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Why football cannot last

By Anthony Scioli, Ph.D.
“Just look at the gladiators… and consider the blows they endure! Consider how they who have been well-disciplined prefer to accept a blow than ignominiously avoid it! How often it is made clear that they consider nothing other than the satisfaction of their [coach] or the [fans]! Even when they are covered with wounds they send a messenger to their [coach] to inquire his will.

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Psychological adaptive mechanism assessment and cancer survival

By Thomas P. Beresford, M.D.
Psychological treatment studies that did not measure the maturity of psychological adaptive mechanisms in cancer patients have reported conflicting cancer survival results. Widely publicized studies noted increased survival rates among cancer patients who underwent psychotherapeutic treatment. However, more recent multicenter study could not replicate improved survival after behavioral treatment, and other studies have reported similarly conflicting results.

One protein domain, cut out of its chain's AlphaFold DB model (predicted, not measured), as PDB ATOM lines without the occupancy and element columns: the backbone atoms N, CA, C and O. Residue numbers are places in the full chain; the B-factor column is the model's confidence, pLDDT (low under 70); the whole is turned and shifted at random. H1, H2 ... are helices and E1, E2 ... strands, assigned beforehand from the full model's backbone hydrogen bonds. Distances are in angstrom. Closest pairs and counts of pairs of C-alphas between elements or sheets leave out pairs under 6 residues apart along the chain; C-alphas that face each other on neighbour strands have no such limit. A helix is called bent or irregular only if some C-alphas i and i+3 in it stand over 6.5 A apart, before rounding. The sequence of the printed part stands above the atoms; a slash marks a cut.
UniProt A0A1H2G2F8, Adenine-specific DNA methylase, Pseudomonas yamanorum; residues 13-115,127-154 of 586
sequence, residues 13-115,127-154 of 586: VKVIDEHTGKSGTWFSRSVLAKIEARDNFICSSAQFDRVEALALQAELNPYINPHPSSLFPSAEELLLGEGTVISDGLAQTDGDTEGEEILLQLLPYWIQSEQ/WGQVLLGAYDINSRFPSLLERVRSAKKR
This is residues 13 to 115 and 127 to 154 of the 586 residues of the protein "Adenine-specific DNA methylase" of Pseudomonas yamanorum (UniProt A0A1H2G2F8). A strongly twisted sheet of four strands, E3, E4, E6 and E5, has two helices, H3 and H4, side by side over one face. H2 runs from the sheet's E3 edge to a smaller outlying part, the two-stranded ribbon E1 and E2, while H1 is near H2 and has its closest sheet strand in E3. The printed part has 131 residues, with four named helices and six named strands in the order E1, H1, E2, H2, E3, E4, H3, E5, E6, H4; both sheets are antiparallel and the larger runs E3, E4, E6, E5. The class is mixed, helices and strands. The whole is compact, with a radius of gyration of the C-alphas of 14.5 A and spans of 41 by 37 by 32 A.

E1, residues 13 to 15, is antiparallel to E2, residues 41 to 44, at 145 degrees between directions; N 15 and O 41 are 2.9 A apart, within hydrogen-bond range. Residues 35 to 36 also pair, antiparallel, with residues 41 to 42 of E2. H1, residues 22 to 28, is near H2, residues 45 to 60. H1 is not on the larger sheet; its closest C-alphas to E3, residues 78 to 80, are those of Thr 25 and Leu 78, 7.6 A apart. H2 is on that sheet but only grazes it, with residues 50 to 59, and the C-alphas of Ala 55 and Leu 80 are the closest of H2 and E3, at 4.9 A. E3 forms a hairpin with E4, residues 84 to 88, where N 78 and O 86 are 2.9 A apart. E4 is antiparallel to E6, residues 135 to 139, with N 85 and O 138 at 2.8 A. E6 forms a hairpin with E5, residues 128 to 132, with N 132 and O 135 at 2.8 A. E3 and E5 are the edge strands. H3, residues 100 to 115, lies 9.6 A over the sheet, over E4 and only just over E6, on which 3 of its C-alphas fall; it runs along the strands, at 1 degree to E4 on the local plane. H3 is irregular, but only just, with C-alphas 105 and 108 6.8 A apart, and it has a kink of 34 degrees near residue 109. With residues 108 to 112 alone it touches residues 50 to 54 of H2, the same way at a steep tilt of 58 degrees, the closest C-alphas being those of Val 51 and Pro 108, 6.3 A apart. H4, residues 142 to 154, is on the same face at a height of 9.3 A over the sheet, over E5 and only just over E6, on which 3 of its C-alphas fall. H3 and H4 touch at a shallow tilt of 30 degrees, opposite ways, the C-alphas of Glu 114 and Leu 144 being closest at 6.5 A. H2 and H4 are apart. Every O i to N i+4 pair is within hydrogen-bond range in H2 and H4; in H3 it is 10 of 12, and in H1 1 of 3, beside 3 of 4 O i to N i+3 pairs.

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Could my child be responsible for the next tragedy?

By Karen Schiltz, Ph.D.
Like many of you, I was in shock and horrified about the slaughtering of 20 little children and 6 adults. I wondered: why did Adam Lanza not receive help for his condition or, if he did, was he misdiagnosed? Did his parents not follow through with providers? Did providers fail to address his problems? Were the parents in denial? Were teachers in denial?

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A better New Year’s resolution: commit to hope

From late December to the middle of January it is obligatory for people to make one or more New Years’ resolutions. Recent surveys reveal that the most common resolutions made by Americans include losing weight, getting fit, quitting smoking, quitting drinking, reducing debt, or getting organized.